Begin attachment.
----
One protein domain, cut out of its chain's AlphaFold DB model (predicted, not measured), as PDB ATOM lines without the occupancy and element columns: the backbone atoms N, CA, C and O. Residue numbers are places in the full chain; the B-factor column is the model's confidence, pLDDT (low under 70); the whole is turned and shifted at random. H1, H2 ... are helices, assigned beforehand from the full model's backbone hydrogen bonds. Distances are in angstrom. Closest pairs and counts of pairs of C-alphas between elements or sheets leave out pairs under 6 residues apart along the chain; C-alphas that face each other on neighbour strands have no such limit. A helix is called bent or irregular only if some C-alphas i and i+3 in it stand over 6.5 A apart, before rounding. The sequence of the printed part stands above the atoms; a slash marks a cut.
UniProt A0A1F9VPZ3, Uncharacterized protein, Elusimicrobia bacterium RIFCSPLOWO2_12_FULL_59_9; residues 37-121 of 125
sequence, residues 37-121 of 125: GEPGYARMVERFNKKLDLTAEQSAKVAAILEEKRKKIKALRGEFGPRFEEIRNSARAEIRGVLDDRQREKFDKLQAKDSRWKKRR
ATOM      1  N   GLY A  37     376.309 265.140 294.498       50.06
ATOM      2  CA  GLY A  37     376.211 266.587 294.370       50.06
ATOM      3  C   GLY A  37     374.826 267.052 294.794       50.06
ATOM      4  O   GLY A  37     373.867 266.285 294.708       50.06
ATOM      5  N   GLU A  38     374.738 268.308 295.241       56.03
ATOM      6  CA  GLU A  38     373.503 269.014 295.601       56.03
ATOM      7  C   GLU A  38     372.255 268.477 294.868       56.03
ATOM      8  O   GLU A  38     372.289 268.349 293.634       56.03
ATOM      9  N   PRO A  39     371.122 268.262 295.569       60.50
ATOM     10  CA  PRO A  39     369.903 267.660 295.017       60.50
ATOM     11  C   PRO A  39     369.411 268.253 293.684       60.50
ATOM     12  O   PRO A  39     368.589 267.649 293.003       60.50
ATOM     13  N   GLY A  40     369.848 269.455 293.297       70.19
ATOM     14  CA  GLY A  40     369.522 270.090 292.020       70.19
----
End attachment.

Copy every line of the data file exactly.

One protein domain, cut out of its chain's AlphaFold DB model (predicted, not measured), as PDB ATOM lines without the occupancy and element columns: the backbone atoms N, CA, C and O. Residue numbers are places in the full chain; the B-factor column is the model's confidence, pLDDT (low under 70); the whole is turned and shifted at random. H1, H2 ... are helices, assigned beforehand from the full model's backbone hydrogen bonds. Distances are in angstrom. Closest pairs and counts of pairs of C-alphas between elements or sheets leave out pairs under 6 residues apart along the chain; C-alphas that face each other on neighbour strands have no such limit. A helix is called bent or irregular only if some C-alphas i and i+3 in it stand over 6.5 A apart, before rounding. The sequence of the printed part stands above the atoms; a slash marks a cut.
UniProt A0A1F9VPZ3, Uncharacterized protein, Elusimicrobia bacterium RIFCSPLOWO2_12_FULL_59_9; residues 37-121 of 125
sequence, residues 37-121 of 125: GEPGYARMVERFNKKLDLTAEQSAKVAAILEEKRKKIKALRGEFGPRFEEIRNSARAEIRGVLDDRQREKFDKLQAKDSRWKKRR
ATOM      1  N   GLY A  37     376.309 265.140 294.498       50.06
ATOM      2  CA  GLY A  37     376.211 266.587 294.370       50.06
ATOM      3  C   GLY A  37     374.826 267.052 294.794       50.06
ATOM      4  O   GLY A  37     373.867 266.285 294.708       50.06
ATOM      5  N   GLU A  38     374.738 268.308 295.241       56.03
ATOM      6  CA  GLU A  38     373.503 269.014 295.601       56.03
ATOM      7  C   GLU A  38     372.255 268.477 294.868       56.03
ATOM      8  O   GLU A  38     372.289 268.349 293.634       56.03
ATOM      9  N   PRO A  39     371.122 268.262 295.569       60.50
ATOM     10  CA  PRO A  39     369.903 267.660 295.017       60.50
ATOM     11  C   PRO A  39     369.411 268.253 293.684       60.50
ATOM     12  O   PRO A  39     368.589 267.649 293.003       60.50
ATOM     13  N   GLY A  40     369.848 269.455 293.297       70.19
ATOM     14  CA  GLY A  40     369.522 270.090 292.020       70.19